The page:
Many people in their lives, they see things not going their way; they start losing hope, and the next thing you know, calamity. But it takes courage to have hope; it takes courage to have clarity. And when there is that courage....
This is what’s beautiful. If you get angry, you know what you will be rewarded by? Anger. Just think about it, right? You get angry; you’ll be rewarded by anger. What is the reward of anger? Either you will get more angry.... Maybe, maybe you begin by being angry with your friend, and the next thing you know, you’re also angry with yourself—for being angry at your friend.
Anger rewards anger; anger begets anger. Fear rewards fear. You get afraid of being afraid—and that’s when it really sets in. It’s more than the boogeyman in the closet. Now, you’re afraid to be in the room; you’re afraid to be alive. “Oh my God....”
But...but what is the reward of hope? It brings you more hope. What is the reward of joy? It brings you more joy. What is the reward of happiness? It brings you more happiness. What is the reward of knowledge? It brings you more knowledge. What is the reward of being content? It brings you more contentment. What is the reward of knowing? It brings you more knowing.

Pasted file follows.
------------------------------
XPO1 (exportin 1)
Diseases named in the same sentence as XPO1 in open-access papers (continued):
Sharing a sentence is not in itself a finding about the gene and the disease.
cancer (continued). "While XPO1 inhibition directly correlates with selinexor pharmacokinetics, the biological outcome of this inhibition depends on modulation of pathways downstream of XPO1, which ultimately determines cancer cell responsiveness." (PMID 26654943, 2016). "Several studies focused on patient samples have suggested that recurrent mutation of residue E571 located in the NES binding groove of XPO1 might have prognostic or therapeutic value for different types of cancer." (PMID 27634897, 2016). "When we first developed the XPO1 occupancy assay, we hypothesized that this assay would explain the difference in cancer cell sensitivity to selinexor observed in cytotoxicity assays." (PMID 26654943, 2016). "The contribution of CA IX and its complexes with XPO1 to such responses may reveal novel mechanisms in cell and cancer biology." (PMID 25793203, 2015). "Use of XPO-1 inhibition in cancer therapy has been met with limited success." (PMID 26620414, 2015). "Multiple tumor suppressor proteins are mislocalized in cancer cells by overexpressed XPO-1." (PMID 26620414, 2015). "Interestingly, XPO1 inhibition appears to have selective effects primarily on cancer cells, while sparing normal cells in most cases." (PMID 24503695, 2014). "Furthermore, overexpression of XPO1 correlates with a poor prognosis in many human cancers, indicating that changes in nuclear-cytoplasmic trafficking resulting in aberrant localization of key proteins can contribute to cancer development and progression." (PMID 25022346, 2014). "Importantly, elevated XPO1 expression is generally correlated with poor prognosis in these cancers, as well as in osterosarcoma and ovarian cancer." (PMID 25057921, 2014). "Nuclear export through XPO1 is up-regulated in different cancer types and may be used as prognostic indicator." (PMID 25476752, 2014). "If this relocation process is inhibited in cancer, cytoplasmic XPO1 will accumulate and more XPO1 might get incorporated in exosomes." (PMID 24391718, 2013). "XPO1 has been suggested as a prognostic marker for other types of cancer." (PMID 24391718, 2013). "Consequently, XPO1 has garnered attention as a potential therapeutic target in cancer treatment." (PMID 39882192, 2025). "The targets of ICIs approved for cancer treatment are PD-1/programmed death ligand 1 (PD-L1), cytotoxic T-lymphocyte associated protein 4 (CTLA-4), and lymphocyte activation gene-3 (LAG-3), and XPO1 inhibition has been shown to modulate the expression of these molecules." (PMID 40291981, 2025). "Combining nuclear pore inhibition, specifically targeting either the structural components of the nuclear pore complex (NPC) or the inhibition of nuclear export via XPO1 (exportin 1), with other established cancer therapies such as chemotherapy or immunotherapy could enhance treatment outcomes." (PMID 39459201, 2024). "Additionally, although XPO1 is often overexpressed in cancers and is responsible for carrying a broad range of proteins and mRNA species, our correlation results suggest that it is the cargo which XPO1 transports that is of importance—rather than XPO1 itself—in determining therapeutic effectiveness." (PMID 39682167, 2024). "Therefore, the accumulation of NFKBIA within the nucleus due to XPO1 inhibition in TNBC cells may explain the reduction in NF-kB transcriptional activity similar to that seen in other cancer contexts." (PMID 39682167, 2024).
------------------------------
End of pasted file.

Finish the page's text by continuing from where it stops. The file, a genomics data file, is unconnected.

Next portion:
This is how it is. This is how it’s always been.
– Prem Rawat
MC and host: [Sara Powell]
I just want to get straight stuck in if I may. Something that we’ve had a couple of questions about, and something that really spoke to me from what you said, was “the noise”—that chatter that is constantly there. And I wondered, “What’s the best strategy for coping with it? How do we quieten it down, the noise?”
Well, these are the questions you have sent—I mean, over 200 questions came in—and some of you who have, probably, cell phones that are from different countries, probably are still coming in through, you know, because they go round robin, yeah....
Yeah, you’ll be getting them till Wednesday, yeah!
And, yeah, exactly. So, the question is, where does this noise come from? I mean, who is the perpetuator of this noise; who is the generator of this noise, and where is the stage that it ultimately plays out on?
So, the stage where it ultimately plays out on is you! But where does it come from? Well, it is something that started a long, long time ago, right from your parents.
Because, whose voices are there? They are included too, and the friends are included, and the boss, and the friends, and the friends of the friends, and the, everybody who has two-cents-worth of advice, and it just gets recorded,
But then the question becomes, “Why did it get recorded? Who had the record button pushed in?” Right? And we allow this to happen. We don’t think we have a choice. Because we don’t live our lives by that tactile feel.